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The Wrap: Covid, Schools, Lifeguard Fatality and Other Happenings

digital 3d virus rise of the second corona wave. microbes with an upward arrow symbolize increasing numbers of infections. digital image

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Get ‘The Wrap,’ our take on the news of the week, in your inbox every Tuesday. Sign up athttps://bit.ly/3goVpVr. Learn more about J. Byrne Insurance. 

Aug. 23-29: 

We have no sign that the spike in Covid cases that began in late July will slow any time soon. Vaccination rates have picked up and vaccine requirements are on the uptick. A 16-year-old lifeguard in Cape May lost his life in a tragic accident. Schools open in a week, as the delta variant drives up community spread.  

Covid   

No sign of peaking…yet 

The numbers this week were, again, worse than the previous week. There is no sign yet when this late-summer surge will weaken. Active cases in Cape May County grew to 588. The month of August has produced over 10% of all new cases since the start of the pandemic. For three weeks running, the county reported over 300 new cases. There were three new Covid fatalities this week; seven since July 30. Cape Regional Medical Center reported 24 Covid patients, as of Aug. 27, up from 16 Aug. 20 

Vaccination requirements increase  

One impact of the surge in cases may be that it is motivating more individuals to get vaccinated. The county’s vaccination rate this past week was higher than it was all month. A growing number of cases has also led the state to require that all preschool through K-12 school personnel be fully vaccinated by Oct. 18, or face frequent testing. The United Methodist Communities, a long-term care provider with a facility in Ocean City, announced that all associates must be fully vaccinated by Oct. 15. Meanwhile, federal health officials are planning on booster shots for individuals at anywhere from six to eight months after initial full vaccination.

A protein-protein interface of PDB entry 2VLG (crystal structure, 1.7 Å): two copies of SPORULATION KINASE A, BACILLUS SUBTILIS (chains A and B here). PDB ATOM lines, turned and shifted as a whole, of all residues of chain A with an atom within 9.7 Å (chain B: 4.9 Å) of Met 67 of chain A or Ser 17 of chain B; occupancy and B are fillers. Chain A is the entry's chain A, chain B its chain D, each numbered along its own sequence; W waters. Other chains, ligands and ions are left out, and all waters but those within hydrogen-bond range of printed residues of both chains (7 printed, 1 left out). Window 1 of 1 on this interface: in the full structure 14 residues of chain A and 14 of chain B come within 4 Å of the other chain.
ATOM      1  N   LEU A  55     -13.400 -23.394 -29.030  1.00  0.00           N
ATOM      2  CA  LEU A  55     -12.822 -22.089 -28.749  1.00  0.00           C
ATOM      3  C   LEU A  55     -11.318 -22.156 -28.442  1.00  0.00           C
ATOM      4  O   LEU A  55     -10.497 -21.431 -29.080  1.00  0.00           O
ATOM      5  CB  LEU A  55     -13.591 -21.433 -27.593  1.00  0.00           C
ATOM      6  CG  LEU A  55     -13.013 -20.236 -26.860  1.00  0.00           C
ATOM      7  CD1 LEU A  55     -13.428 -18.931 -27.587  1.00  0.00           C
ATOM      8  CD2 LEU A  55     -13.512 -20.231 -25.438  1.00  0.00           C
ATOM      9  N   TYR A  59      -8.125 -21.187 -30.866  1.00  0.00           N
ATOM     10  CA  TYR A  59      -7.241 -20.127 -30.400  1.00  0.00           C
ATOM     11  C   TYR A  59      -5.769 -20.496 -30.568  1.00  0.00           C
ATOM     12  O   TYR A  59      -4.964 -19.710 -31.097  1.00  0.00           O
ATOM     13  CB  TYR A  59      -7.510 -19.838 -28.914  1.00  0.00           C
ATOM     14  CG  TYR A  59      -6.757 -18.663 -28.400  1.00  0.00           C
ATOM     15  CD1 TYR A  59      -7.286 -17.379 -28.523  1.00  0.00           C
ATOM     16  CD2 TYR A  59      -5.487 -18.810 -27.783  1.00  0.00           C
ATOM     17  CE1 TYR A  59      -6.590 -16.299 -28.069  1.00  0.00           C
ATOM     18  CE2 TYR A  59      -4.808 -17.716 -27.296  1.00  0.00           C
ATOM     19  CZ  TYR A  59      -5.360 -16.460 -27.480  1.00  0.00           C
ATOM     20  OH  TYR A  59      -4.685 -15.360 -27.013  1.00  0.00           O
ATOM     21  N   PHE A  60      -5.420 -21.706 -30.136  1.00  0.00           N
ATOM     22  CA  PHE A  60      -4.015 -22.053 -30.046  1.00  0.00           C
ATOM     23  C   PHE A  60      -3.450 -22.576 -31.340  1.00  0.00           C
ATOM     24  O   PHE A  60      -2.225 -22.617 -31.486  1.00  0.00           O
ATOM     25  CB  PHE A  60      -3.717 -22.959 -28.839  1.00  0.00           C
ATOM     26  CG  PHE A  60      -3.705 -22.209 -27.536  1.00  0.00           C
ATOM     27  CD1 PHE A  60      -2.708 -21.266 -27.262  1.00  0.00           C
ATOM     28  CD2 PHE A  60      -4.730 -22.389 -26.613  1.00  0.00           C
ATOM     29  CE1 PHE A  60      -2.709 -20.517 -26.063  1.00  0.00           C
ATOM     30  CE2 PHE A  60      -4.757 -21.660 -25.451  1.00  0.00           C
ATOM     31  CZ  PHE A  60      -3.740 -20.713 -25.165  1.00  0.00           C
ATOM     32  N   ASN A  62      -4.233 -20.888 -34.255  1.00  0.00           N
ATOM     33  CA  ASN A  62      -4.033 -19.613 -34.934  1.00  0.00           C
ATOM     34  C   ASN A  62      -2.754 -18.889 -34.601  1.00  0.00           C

Delta is changing 

Much of the summer surge was caused by the highly transmissible delta variant, which was labeled a virus of concern by the Centers for Disease Control and Prevention (CDC) in June. In just a few months, the variant has become the all-out winner in the virus wars. The most recent state variant surveillance report puts the delta variant in all its new forms at almost 94% of new cases. The variant spawned over 13 lineages, a term used to help deal with the expanding diversity within the delta variant. One of the lineages, AY.3, is credited with 13% of all new cases in a very short time. Health officials continue to advise that stopping the mutation of the virus is essential and can only be accomplished by higher rates of vaccination.  

Schools 

 

With schools set to open in a week, the virus is expanding its community spread at the worst time. An educational commitment to full-time, in-person instruction must, again, incorporate a mask mandate, teacher and staff vaccination and testing requirements, and concerned parents who do not want a repeat of last year. At a forum this week, Ocean City interim Superintendent Thomas Baruffi highlighted differences that should help avoid a repeat of the on-again, off-again experience last year.   

In Dennis Township, the governing body called on the governor to rescind mandatory Covid provisions and leave decisions up to local school boards.